Arlene and Sharon Hart window shop Friday afternoon along Lincoln Avenue in Steamboat Springs. Downtown business owners have a wide range of opinions about the proposal to add a casino in Hayden, and some question its reach beyond western Routt County.

Photo by Scott Franz

Arlene and Sharon Hart window shop Friday afternoon along Lincoln Avenue in Steamboat Springs. Downtown business owners have a wide range of opinions about the proposal to add a casino in Hayden, and some question its reach beyond western Routt County.

Businesses' reaction to Hayden casino proposal varies wildly

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— On Lincoln Avenue, the proposal to build a casino in Hayden is enticing.

It's also an idea doomed to fail. Or a curiosity. Or a welcome attraction.

It just depends on which business owner you ask.

Hotel owners, retailers and restaurateurs in Steamboat Springs have mixed reactions to the Sleeping Giant Group's proposal to build a casino 20 miles to the west.

The group of investors pushing for the gambling venue predict its project will bring hundreds of jobs to the Yampa Valley and attract tens of thousands of additional visitors to the area each year.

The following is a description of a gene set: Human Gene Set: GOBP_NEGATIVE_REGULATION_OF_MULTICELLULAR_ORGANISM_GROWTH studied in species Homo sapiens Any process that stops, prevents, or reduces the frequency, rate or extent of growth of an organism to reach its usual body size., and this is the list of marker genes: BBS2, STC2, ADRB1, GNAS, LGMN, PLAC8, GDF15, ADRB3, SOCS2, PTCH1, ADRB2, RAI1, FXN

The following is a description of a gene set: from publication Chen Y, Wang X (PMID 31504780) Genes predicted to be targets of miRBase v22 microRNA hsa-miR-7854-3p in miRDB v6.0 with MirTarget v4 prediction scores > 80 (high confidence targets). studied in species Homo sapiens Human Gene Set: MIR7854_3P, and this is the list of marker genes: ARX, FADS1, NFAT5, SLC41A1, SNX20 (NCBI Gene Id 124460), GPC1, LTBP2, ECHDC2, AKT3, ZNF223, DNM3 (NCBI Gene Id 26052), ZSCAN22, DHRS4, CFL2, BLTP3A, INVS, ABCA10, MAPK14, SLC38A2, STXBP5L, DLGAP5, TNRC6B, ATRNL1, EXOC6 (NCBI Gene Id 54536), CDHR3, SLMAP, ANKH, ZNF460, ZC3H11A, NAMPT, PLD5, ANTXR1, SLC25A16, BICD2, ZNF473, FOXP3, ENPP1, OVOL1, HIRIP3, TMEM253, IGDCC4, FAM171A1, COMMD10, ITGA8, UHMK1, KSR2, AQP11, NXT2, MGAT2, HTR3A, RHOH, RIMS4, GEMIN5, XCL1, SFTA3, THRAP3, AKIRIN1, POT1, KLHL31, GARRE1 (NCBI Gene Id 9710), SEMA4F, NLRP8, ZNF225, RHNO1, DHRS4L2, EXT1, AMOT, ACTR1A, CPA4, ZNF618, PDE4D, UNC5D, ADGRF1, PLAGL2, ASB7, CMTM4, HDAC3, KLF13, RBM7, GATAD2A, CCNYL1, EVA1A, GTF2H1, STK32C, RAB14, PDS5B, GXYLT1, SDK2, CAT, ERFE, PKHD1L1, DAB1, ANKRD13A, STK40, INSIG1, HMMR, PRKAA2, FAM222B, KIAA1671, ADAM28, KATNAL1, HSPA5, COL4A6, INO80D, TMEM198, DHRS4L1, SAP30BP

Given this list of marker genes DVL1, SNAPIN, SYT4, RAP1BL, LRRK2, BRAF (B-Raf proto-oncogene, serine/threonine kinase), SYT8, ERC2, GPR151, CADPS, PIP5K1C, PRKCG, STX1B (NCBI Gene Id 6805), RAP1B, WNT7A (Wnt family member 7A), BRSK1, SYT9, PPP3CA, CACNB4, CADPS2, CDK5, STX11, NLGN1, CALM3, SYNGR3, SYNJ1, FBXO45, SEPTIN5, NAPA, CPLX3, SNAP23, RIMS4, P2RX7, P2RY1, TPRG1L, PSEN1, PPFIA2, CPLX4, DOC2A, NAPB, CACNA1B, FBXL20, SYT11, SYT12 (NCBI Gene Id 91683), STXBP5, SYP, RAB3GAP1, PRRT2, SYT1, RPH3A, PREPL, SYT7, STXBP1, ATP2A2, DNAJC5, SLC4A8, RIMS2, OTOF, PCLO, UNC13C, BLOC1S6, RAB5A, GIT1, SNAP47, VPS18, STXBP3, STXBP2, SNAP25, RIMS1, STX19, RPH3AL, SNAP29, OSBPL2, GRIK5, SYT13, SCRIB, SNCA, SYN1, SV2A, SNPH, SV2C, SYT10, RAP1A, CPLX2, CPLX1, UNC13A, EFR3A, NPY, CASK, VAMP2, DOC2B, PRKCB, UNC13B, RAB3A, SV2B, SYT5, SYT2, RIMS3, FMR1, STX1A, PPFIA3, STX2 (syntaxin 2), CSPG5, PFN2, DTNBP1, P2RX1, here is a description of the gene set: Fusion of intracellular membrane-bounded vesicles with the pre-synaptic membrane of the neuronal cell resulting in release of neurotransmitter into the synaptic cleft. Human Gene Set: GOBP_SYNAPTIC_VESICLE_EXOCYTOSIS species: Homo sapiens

But many business leaders in town question a casino's reach beyond western Routt County, and the leader of Steamboat's signature tourism allure won't yet say what he thinks of the proposal.

“We've decided not to weigh in on this right now,” Steamboat Ski and Resort Corp. President and Chief Operating Officer Chris Diamond said Thursday. “We will at some point in time. It's just too early.”

Greg Koehler already has an opinion.

The owner of Rabbit Ears Motel said he doesn't think the gambling and entertainment venue will benefit his hotel on the south end of downtown Steamboat.

“People don't come to Steamboat to gamble,” he said Thursday. “My customers come for the outdoor activities and to do all the things they like to do in Steamboat. I don't think a casino is on that list, but I could be wrong.”

He added that he is concerned a new casino and hotel in Hayden could do more to take away from his business than to add to it.

Johnny B. Good's Diner owner Mike Diemer has a different view.

He sees a gambling facility in the Yampa Valley as an economic boon with the potential to benefit Hayden and Steamboat.

“I think it would tremendously benefit Steamboat businesses and bring a whole new clientele here,” Diemer said. “A lot of people are going to stay in Steamboat and play in Hayden, which is something we haven't said in a while, maybe forever.”

A shop owner a couple of blocks away from Diemer's diner sees the casino as an idea doomed to fail.

“I just can't imagine it's going to make it,” longtime Jewelry and Fossil Shop of Steamboat Manager Rita Heron said. “I think people here are broke enough without people tempting them to spend more money they don't have.”